Over 1,400 GPs and other primary care professionals battled the gale force winds and downpours of ‘Storm Babet’ to head to Glasgow for this year’s RCGP Annual Primary Care Conference
Professor Kamila Hawthorne made her inaugural address as College Chair, launching our new manifesto, Seven steps to save general practice and safeguard our NHS, ahead of the General Election. She also used the opportunity to call for an end to the ‘denigration of general practice and the demonisation of GPs’ by some politicians and certain sections of the media.
For the first time, the conference also hosted a ‘Spotlight’ session with three speakers all giving a different perspective on health inequalities. Dr Mohammedabbas Khaki kicked things off with an account of the work he’s done with global volunteering network Who is Hussain? He was followed by Javed Moore, who has cerebral palsy and gave an account about how he’s worked with his practice to improve accessibility – and finally Dr Carey Lunan, former RCGP Scotland Chair addressed conference about her work with the Scottish Government and ‘deep end’ practices.
Other highlights included a thought-provoking – but often humorous – plenary by disaster recovery expert and Durham University Professor Lucy Easthope, and an ‘interview’ with Dame Carrie MacEwen, Chair of the General Medical Council, in which Kamila quizzed her on issues related to general practice, not least the regulation of Physician Associates.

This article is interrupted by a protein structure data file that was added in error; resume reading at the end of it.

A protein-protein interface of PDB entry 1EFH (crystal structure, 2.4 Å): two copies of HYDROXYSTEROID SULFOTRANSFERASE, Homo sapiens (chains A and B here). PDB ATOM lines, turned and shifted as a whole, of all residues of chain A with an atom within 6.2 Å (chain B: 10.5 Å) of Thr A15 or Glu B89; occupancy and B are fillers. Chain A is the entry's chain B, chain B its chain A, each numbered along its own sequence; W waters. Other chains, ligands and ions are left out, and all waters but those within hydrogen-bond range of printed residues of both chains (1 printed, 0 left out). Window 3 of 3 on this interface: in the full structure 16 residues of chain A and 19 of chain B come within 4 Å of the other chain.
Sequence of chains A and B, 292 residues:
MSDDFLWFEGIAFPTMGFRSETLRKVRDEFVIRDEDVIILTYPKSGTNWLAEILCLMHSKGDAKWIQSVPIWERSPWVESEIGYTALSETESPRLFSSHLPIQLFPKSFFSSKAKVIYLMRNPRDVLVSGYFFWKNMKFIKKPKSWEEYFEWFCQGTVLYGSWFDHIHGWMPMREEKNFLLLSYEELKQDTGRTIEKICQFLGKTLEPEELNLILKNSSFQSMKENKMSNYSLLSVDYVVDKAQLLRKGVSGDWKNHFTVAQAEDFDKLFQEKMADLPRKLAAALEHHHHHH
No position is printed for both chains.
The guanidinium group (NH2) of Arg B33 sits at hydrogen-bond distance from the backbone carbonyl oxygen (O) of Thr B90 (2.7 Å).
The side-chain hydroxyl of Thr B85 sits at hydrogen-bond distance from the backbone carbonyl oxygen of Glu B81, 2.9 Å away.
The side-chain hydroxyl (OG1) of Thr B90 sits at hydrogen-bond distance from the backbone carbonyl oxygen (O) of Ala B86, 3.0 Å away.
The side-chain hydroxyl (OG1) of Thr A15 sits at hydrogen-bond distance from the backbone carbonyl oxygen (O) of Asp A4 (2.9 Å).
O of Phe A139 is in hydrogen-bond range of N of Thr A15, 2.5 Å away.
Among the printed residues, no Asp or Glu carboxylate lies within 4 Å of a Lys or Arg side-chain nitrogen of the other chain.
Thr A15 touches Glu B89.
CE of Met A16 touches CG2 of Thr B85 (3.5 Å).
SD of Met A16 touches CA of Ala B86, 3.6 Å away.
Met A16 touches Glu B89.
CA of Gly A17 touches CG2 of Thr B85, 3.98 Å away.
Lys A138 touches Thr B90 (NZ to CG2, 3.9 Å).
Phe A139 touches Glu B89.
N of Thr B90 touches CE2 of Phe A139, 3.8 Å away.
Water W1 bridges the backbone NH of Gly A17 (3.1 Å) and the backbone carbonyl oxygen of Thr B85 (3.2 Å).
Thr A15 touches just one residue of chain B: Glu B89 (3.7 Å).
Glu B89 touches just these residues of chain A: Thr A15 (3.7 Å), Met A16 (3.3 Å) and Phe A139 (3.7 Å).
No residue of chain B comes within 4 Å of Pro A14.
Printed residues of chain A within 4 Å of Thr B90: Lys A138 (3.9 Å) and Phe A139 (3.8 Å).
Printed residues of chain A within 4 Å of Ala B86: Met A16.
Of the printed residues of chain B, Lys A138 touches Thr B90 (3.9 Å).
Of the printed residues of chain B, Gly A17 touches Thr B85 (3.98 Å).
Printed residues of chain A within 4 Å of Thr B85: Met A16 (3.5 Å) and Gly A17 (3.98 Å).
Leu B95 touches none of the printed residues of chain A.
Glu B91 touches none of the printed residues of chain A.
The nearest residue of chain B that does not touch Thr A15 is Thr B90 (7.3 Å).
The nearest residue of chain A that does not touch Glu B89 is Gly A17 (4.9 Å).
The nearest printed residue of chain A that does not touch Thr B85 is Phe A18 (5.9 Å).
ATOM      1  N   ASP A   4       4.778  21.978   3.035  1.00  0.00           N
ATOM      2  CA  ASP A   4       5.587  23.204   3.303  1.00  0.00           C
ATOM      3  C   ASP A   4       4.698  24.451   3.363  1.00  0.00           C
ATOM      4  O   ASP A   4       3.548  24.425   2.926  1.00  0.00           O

The annual ‘Question Time’ and ‘Ask the Chairs Anything’ session with our leaders of the Devolved Nations were a popular draw as always, and Dame Clare Gerada gave her final speech to RCGP members before stepping down as President, reflecting on her 25 years on College Council and her long career as a GP in South London.
As well as plenary sessions, the conference included a packed programme of seminars, workshops and discussions including the importance of sustainability in general practice; the management of diabetes with evolving therapies; innovation in primary care’s approach to diversity; treating antimicrobial resistance, and menopause care.
Crucially, amid the ongoing pressures in general practice, it was a chance to network, meet old friends and make new ones.
We look forward to seeing you in Liverpool next year from 3-4 October, and please join us for our virtual event, A vision for General Practice, on 2 May 2024.